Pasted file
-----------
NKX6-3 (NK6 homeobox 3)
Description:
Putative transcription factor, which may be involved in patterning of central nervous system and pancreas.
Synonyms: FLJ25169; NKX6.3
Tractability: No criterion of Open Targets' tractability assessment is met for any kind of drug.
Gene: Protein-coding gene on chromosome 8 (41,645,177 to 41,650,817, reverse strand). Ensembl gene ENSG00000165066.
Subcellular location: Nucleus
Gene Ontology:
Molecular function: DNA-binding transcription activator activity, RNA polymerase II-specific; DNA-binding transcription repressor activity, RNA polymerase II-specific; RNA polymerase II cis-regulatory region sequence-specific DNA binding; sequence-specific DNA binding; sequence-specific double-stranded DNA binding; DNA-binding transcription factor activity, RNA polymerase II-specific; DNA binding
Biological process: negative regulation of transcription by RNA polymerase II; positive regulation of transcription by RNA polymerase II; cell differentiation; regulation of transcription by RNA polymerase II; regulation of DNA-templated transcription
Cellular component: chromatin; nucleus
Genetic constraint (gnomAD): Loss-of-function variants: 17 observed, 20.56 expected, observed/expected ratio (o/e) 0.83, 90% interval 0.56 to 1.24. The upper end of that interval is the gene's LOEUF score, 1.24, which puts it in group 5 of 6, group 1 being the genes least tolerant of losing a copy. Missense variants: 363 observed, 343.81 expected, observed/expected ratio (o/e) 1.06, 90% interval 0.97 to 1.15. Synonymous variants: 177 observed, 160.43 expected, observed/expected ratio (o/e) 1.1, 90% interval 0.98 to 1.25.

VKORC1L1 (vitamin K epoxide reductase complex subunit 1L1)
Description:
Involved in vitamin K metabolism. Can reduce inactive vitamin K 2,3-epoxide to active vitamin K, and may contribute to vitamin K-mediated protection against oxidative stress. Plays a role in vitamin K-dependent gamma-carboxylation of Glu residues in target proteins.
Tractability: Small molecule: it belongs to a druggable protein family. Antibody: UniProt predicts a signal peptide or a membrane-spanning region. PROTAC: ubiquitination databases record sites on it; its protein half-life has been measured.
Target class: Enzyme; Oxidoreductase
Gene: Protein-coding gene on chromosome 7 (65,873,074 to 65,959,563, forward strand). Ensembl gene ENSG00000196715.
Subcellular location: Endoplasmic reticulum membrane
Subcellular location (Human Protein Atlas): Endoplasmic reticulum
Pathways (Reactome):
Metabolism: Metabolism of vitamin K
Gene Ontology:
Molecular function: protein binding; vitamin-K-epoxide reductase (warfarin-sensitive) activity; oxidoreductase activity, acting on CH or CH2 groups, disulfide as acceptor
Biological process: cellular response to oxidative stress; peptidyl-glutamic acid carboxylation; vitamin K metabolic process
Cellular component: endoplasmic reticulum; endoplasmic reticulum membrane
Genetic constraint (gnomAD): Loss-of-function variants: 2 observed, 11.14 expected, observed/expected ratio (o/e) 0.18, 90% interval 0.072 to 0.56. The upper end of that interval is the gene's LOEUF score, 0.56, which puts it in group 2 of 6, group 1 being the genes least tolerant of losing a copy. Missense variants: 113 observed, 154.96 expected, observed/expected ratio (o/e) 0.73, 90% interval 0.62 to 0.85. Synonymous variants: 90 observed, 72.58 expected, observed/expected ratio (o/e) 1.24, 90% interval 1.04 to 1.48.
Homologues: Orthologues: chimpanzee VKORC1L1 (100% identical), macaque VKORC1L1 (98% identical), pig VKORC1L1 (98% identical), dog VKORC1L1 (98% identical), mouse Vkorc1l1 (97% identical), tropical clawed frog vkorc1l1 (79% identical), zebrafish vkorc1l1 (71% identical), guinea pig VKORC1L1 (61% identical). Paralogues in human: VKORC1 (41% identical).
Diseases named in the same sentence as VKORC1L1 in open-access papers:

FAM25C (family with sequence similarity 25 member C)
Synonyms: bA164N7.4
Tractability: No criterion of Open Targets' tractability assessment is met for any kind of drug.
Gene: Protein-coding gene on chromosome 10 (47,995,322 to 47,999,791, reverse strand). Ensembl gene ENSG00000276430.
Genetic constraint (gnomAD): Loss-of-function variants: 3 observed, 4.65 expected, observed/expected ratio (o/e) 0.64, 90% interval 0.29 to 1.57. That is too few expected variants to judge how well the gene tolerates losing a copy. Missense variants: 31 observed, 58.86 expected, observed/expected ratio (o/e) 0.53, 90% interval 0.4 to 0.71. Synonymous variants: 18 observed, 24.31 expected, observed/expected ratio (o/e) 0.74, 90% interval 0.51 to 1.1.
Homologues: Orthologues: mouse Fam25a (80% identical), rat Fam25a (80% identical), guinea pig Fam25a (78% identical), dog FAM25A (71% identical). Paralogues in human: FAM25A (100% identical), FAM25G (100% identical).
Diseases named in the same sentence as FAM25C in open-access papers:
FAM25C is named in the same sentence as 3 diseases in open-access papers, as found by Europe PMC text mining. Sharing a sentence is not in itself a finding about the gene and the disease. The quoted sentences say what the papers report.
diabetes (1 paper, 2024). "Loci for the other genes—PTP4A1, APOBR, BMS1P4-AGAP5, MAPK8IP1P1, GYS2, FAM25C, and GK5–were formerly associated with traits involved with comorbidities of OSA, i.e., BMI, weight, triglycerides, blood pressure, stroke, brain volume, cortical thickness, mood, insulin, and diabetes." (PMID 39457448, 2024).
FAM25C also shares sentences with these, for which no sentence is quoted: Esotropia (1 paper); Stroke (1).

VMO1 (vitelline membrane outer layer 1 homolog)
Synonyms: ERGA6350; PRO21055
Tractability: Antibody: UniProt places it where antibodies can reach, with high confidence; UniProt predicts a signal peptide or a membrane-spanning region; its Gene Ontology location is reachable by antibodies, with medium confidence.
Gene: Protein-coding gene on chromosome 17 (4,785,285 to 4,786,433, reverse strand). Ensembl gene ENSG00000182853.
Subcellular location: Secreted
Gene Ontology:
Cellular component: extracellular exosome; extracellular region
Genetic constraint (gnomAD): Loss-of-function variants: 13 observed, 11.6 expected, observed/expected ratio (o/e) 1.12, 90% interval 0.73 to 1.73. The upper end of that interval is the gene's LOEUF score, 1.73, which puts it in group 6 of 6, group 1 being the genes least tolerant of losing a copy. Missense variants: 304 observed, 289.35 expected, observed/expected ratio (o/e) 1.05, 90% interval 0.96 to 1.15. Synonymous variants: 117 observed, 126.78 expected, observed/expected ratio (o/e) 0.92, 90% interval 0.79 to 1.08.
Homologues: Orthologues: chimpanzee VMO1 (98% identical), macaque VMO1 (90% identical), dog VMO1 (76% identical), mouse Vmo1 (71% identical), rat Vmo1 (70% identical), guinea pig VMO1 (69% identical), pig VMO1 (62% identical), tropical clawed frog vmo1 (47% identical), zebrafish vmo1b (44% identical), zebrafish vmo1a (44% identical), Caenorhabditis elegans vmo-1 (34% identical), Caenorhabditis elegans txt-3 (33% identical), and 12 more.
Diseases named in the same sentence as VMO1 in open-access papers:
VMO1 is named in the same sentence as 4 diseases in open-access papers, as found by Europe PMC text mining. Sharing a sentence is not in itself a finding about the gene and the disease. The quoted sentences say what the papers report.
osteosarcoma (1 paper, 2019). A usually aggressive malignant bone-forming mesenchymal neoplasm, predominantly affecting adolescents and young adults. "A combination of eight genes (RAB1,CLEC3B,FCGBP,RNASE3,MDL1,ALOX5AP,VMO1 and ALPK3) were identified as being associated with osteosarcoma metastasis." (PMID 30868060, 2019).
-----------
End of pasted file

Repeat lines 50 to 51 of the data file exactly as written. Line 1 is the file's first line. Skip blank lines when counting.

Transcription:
VMO1 is named in the same sentence as 4 diseases in open-access papers, as found by Europe PMC text mining. Sharing a sentence is not in itself a finding about the gene and the disease. The quoted sentences say what the papers report.
osteosarcoma (1 paper, 2019). A usually aggressive malignant bone-forming mesenchymal neoplasm, predominantly affecting adolescents and young adults. "A combination of eight genes (RAB1,CLEC3B,FCGBP,RNASE3,MDL1,ALOX5AP,VMO1 and ALPK3) were identified as being associated with osteosarcoma metastasis." (PMID 30868060, 2019).